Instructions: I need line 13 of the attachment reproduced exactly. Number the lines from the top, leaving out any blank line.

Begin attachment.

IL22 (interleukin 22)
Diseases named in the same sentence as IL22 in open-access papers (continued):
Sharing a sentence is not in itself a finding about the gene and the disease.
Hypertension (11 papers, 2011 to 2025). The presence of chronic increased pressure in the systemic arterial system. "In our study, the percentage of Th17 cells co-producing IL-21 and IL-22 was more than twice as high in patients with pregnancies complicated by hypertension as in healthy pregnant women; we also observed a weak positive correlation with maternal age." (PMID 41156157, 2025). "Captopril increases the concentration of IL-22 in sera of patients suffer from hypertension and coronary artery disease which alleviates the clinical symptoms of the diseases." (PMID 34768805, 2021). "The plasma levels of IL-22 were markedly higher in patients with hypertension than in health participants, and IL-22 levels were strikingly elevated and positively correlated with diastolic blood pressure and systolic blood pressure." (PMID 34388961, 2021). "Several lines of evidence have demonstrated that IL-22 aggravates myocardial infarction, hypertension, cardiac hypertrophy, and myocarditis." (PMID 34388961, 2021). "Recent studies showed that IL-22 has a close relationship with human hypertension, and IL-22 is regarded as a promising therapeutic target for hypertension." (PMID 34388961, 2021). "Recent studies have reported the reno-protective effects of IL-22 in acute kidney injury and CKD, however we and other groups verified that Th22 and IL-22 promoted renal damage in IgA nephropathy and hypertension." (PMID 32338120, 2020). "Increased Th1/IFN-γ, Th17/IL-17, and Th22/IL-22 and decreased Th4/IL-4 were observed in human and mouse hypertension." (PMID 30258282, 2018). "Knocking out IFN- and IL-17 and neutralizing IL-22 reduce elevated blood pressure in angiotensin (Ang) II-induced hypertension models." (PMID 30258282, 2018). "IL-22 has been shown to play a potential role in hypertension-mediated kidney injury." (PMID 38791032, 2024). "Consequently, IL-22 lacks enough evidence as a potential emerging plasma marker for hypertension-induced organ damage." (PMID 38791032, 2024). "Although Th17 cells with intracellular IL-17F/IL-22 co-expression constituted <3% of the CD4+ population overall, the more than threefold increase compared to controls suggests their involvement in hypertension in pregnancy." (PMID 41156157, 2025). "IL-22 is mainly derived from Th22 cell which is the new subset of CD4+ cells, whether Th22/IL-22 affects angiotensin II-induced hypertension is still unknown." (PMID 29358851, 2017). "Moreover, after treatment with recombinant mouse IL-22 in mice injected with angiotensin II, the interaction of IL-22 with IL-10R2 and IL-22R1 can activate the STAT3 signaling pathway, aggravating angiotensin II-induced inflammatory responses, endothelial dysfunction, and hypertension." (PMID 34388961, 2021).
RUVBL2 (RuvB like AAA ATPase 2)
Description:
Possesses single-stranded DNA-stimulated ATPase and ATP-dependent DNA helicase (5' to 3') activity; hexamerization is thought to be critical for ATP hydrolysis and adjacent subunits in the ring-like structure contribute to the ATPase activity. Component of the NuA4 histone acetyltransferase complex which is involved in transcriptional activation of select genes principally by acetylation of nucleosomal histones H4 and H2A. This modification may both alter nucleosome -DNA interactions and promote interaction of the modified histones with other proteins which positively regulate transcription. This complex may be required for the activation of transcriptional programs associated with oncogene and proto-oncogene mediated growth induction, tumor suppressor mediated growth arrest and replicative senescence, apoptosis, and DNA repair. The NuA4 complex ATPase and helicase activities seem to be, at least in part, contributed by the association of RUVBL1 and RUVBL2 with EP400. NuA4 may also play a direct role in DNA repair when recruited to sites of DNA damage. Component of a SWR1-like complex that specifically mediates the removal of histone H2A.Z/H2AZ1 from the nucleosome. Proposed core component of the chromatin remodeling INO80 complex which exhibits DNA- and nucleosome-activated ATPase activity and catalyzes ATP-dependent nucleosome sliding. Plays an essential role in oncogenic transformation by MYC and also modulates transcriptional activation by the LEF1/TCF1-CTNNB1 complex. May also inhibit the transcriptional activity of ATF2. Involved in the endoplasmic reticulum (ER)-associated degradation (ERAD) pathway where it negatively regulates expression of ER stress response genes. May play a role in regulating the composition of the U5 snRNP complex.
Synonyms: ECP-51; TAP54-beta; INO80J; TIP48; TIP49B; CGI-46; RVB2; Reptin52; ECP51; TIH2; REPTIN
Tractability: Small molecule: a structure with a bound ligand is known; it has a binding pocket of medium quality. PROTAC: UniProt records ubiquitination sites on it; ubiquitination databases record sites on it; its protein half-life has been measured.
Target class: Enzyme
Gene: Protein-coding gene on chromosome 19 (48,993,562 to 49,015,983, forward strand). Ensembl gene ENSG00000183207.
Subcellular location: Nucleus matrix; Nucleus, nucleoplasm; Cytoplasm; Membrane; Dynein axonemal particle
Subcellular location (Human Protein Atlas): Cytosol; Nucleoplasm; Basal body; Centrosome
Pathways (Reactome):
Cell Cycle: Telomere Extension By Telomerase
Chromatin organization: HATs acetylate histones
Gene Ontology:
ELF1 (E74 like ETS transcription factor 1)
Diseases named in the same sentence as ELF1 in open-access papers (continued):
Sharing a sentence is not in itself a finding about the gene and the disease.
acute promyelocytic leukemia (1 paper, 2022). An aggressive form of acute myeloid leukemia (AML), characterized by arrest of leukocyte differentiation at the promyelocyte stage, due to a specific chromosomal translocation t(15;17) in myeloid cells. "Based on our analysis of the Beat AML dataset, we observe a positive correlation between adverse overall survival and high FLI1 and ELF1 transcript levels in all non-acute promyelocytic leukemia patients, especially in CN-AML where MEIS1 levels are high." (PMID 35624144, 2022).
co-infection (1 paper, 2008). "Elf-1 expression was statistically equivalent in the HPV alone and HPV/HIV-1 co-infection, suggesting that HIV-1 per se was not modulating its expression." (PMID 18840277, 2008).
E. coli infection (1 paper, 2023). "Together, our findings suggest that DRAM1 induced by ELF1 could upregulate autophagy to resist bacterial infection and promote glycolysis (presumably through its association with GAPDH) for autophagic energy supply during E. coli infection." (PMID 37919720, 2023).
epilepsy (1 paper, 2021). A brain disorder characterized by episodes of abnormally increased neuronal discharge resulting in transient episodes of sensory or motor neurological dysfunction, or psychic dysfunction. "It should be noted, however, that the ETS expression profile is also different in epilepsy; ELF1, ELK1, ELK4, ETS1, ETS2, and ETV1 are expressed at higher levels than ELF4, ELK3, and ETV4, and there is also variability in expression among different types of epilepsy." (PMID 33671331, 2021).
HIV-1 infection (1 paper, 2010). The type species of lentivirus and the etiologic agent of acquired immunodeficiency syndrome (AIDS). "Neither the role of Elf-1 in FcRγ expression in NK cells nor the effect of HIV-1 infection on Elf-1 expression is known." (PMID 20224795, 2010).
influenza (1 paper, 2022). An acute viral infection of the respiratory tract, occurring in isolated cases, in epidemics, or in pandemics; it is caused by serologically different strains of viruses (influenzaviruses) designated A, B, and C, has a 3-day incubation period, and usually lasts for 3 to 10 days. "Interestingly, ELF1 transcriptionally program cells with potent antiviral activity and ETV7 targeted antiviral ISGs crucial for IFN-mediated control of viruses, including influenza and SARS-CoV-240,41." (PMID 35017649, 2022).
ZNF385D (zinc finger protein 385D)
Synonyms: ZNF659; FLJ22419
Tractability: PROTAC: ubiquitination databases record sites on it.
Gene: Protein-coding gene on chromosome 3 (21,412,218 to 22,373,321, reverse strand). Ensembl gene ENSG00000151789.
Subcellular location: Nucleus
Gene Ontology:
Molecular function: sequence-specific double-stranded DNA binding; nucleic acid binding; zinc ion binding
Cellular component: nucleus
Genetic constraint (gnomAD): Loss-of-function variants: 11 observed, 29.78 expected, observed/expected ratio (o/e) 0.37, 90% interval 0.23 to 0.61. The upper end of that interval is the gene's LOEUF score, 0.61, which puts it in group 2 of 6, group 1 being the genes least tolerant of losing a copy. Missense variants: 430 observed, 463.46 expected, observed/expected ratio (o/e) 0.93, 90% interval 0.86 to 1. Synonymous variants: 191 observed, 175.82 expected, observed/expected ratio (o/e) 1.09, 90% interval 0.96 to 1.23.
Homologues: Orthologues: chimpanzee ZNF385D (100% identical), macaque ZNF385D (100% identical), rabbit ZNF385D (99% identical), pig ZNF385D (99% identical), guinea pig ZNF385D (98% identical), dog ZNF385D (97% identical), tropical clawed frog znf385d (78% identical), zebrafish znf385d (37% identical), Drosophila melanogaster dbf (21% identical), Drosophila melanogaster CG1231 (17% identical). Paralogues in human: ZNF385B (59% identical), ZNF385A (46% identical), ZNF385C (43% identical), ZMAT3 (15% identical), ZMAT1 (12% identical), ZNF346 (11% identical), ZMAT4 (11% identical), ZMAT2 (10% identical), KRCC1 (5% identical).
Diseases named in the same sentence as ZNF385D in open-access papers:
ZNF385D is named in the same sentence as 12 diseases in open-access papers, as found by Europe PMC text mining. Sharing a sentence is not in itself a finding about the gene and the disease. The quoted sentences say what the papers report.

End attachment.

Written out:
Subcellular location (Human Protein Atlas): Cytosol; Nucleoplasm; Basal body; Centrosome